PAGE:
Michael Hernandez, the Squadra training group (each one of you!), and the Reno Wheelmen for teaching me more on the joy of cycling.
Drew Miller for climbing mountains.  I was inspired by seeing him race in 2004.  We became teammates later and shared good rides.
Jim Silverman, who represents everything that is best about the cycling scene in Flagstaff.   Jim mentored me by example.
Doug Loveday for being the entrepreneur behind Grand Canyon Racing, creating opportunities to race as a team, and being a great ambassador.
Joe Shannon for his passion for cycling and the environment, starting a movement in Flagstaff, getting me racing again, and sharing the love.
The faculty and students of SESES at Northern Arizona University.  How they love exploring outdoors.  Inspiring.
Brian Lemke and the White Mountain Road Club, for cycling tradition, commitment and community at an entirely new level.
Chris Abbott and Heather Farrell in Albuquerque, and the best of cycling, health and wellness they exemplify here.  Community excellence.
All my teammates at Team CSP-SBI.  Without you this would not be possible.
Mai Wakisaka for recognizing how cycling expresses us, and sharing the bike life together.  What good fun!

It’s impossible to single out all the energy you pick up from cycling with people.  Going through pressing circumstances together–a hard workout, a hail storm, a race–reveals character.  Witnessing so much character from common people riding bikes has uplifted my sense of humanity.  We have gobs of character.

post-race

You get the idea.  Cycling is a social thing!  And it reveals the web of life.  The sport largely runs on volunteer enthusiasm, sacrifice, love and selfless commitment.  But that’s not enough.  Success requires structure and support.  This year Team CSP-SBI was fortunate to have sponsors that literally made my cycling possible.  Thank You Sponsors.

Conservation Science Partners  http://www.csp-inc.org/
Specialized Bicycles  https://www.specialized.com/us/en/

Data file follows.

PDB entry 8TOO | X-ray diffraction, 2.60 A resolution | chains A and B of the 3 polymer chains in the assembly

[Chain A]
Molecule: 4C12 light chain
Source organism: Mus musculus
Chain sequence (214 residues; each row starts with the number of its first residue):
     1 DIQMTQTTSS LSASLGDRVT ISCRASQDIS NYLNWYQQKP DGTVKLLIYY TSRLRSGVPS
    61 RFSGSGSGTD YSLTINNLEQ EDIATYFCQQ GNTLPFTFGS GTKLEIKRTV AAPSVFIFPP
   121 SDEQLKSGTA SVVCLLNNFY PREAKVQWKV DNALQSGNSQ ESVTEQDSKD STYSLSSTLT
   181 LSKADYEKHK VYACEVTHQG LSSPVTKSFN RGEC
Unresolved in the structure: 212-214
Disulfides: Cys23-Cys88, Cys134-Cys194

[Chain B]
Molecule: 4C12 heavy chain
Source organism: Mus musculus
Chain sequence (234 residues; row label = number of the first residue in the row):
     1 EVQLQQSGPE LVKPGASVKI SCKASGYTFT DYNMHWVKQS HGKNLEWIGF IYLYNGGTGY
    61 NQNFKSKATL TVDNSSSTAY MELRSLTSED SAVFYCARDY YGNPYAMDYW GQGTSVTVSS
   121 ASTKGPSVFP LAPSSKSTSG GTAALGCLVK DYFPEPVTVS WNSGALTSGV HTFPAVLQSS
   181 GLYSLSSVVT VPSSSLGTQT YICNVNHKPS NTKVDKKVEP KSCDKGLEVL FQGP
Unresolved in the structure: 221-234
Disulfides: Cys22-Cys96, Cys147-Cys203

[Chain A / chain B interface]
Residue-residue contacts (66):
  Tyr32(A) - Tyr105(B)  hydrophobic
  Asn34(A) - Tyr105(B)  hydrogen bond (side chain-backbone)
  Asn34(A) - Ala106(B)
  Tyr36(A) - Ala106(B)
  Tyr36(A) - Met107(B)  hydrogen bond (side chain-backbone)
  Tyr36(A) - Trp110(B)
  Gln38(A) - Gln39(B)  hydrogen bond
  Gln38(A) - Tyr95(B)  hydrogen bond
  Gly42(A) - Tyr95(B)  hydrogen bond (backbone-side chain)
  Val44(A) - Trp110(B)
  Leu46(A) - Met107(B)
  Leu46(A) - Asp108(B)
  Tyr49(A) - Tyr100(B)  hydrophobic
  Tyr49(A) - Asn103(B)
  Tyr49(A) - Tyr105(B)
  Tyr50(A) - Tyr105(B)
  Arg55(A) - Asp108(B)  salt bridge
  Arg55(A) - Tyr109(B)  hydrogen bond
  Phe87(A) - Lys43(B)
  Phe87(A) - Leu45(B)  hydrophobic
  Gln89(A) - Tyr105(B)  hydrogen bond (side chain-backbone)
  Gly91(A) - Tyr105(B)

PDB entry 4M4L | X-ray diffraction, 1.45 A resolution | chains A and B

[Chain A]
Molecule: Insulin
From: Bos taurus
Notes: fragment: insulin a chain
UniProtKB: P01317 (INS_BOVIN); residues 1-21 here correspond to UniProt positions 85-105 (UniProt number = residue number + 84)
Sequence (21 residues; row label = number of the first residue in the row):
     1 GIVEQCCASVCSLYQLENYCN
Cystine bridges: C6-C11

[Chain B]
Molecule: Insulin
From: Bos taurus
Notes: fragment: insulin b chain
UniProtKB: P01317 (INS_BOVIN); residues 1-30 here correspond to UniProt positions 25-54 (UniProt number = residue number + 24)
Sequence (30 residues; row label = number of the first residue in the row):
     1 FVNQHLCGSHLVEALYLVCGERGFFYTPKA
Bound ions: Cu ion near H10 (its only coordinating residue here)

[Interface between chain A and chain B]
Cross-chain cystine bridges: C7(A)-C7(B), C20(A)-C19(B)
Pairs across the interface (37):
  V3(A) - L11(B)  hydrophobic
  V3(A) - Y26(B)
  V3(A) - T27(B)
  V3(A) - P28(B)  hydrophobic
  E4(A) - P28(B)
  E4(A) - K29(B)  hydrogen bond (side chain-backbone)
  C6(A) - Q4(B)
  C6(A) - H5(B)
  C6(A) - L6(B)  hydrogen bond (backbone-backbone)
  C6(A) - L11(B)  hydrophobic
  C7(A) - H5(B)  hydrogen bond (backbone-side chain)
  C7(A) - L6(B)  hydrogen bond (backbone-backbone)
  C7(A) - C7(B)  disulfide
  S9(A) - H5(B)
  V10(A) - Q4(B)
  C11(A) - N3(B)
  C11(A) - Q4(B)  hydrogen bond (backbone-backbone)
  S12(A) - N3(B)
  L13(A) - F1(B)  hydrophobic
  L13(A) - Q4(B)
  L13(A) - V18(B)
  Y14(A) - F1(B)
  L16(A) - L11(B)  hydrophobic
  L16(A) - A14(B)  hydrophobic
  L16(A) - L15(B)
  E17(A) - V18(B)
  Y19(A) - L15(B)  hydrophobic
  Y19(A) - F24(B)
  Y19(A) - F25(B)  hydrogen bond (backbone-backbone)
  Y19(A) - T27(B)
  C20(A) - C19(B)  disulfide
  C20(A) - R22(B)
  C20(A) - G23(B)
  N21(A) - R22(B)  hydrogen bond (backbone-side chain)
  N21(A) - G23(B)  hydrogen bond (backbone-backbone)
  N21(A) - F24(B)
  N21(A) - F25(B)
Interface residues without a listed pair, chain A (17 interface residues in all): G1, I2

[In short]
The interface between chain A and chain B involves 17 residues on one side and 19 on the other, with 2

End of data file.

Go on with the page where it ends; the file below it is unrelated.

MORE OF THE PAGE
Landscape Conservation Initiative  http://nau.edu/lci/
Live Oak Associates, Inc. http://www.loainc.com/
Congratulations on the win Team CSP-SBI.  Onward.

Cycling in the National Parks

The Tour of Utah starts in Zion National Park this August to celebrate the National Park Service Centennial, and to promote cycling as a healthy way of recreating outdoors.  This race draws top cyclists from around the world.  In 700 plus miles over seven stages, the race highlights  Utah’s unique heritage, challenging terrain, beautiful cultures and stunning landscapes.

In this one minute spotlight of Stage One you may have noticed the peloton (the group of cyclists) is crossing the road centerline.  This is because the road is closed to public traffic for the racers’ safety.  This is the case with most professional races.  In amateur races roads usually remain open to the public and cyclists use the right lane.   Protection is provided with a rolling enclosure (escort vehicles in front and behind), and intersections are controlled by traffic police while the racers pass through.

Cycling is a great way for Americans to appreciate our national heritage while preserving the integrity of the landscape.   Cycling is a solution for “NPS’s dual mission–to prevent ecological injury to parks while simultaneously promoting tourism” (Brinkley, Rightful Heritage).  It is exciting to see a cycling event highlighting features that make America unique, and showcasing our cultural identity as a healthy people inspired by our lands.  Cycling is becoming as iconic to the American identity as Yellowstone, Yosemite, the Grand Canyon and the colorful canyons of Zion.

Resources–
https://www.tourofutah.com/
David Brinkley, Rightful Heritage: Franklin D. Roosevelt and the Land of America
http://www.nationalparks.org/our-work/celebrating-100-years-service